July 8, 2004
In The Matter of PETITION FOR MODIFICATION
Cotter Corporation C-JD-9 Mine
Mine I.D. No. 05-03066 Docket No. M-2004-001-M
On January 20, 2004, Cotter Corporation filed a petition for modification of 30 CFR §57.14130(a)(4), roll-over protective structures (ROPS) and seat belts for surface equipment, to petitioner's C-JD-9 Mine, (I.D. No. 05-03066), located in Montrose County, Colorado. The mine is an underground uranium operation using the modified room and pillar method to recover the ore.
The relevant standard 30 CFR §57.14130, Roll-over protective structures (ROPS) and seat belts, (for surface equipment) provides:
(a) Equipment included. Roll-over protective structures (ROPS) and seat belts shall be installed on------
(4) The tractor portion of semi-mounted scrapers, dumpers, water wagons, bottom-dump wagons, rear-dump wagons, and towed fifth wheel attachments;
The Petitioner uses rubber tired diesel Elmac Model D5 and Getman Model 644 five ton haulage trucks to haul the ore from underground to the surface area of the underground mine. The petitioner requests that the underground haulage trucks be allowed limited operation on the surface without rollover protective structures and seat belts.
To support the request the Petitioner states that the haulage trucks normally travel a distance of 100 to 150 feet from the portal to dump the ore near the stockpile area and the haulage trucks while on the surface are not operated on the elevated stockpile or other elevated roadways. On occasion the haulage trucks travel less than 200 feet from the portal to the maintenance shop for maintenance/repairs. Further, there is limited equipment activity where the haul trucks travel and any potential for a roll over resulting from a collision would be eliminated.
The petitioner alleges that the proposed alternative method of operating the haul trucks on flat surfaces where equipment activity is limited instead of
installing ROPS and seat belts on the haulage trucks would provide protection equal to the standard. The petitioner also stated that requiring the use of ROPS on the haulage trucks would result in a diminution of safety to the miners. To support the diminution of safety premise, the haulage trucks are operated in tight quarters and ROPS would have to be installed high enough to allow for operator head room.
On March 16, 2004, MSHA investigators conducted an investigation relevant to the merits of the petition and filed a report of their findings and recommendations with the Administrator for Metal and Nonmetal Mine Safety and Health. After a careful review of the entire record, including the petition and MSHA's investigative report and recommendations, this Proposed Decision and Order is issued.
Findings of Fact and Conclusion of Law
30 CFR §57.14130(a)(4) requires that ROPS and seat belts be installed on specific mobile equipment. The petitioner asserts that the ROPS and seat belts are not necessary since the haulage units do not travel on the elevated stockpile, the elevated roadways, and uneven surfaces. There is limited equipment activity where the haulage units travel on the surface. Additionally, petitioner also stated that requiring the use of ROPS on the haulage trucks would result in a diminution of safety to the miners.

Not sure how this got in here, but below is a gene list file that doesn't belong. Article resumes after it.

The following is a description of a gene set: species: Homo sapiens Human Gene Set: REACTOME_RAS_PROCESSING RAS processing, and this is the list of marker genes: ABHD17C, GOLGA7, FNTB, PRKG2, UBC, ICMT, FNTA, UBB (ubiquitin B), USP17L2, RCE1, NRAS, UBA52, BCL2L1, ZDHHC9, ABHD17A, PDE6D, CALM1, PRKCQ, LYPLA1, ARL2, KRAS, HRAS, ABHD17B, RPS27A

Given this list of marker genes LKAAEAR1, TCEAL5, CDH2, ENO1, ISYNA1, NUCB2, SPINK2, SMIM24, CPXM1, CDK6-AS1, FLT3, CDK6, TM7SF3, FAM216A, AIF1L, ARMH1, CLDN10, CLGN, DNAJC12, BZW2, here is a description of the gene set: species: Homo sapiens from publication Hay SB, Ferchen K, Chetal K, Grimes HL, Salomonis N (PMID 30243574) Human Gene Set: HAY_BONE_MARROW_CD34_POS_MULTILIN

However, MSHA believes that the petitioner’s mining equipment is exposed to varying terrains and the equipment may be susceptible to a roll-over in level or near level areas under certain conditions depending on the distribution of the load on the equipment. MSHA’s investigation determined that the Elmac Model D5 haulage truck was originally provided by the equipment manufacturer with a ROPS, which was removed by the petitioner.
The engineered protections provided by seat belts and roll-over protective structures are designed to provide miners a level of safety to prevent injuries or fatal accidents. The petitioner has not demonstrated that the requested modification would provide equal or greater protection for the miners as compliance with the standard. Further, the petitioner has not shown that the installation of ROPS would be a diminution of safety to the miners.
It is MSHA’s position that mobile equipment used at surface areas of underground mines is surface equipment. MSHA promulgated this standard to address a number of serious hazards that can occur when miners operate a piece of mobile equipment on the surface. Although equipment comes from the underground mining area, it is still required to operate on the surface and must
meet all applicable standards when used on surface areas of a mine.
The Secretary’s interpretation of the standard requires ROPS and seat belts to be installed on all equipment listed in the standard even if the equipment is used intermittently or for short periods of time on the surface area of an underground mine. The petitioners equipment is listed in subsection (a) (3) of the cited standard as requiring ROPS and a seat belt when operating on the surface of an underground mine. It is immaterial whether the amount of time the equipment is used on the surface is brief in comparison to the amount of time the equipment is used underground.
The alternative method proposed by the petitioner would not at all times guarantee no less than the same measure of protection afforded under the standard.
Wherefore, pursuant to the authority delegated by the Secretary of Labor to the Administrator, and pursuant to Section 101(c) of the Federal Mine Safety and Health Act of 1977, 30 U.S.C., Section 811(c), it is hereby ordered that a modification of the application of 30 CFR §57.14130(a)(4) to Cotter Corporation, as it applies to the alternative method of only operating the haul trucks non elevated roadways and even surfaces instead of installing ROPS and seat belts on the haulage trucks for the C-JD-9 Mine is hereby DENIED.
/s/ for Felix Quintana
Robert M. Friend Administrator for
Metal and Nonmetal Mine Safety and Health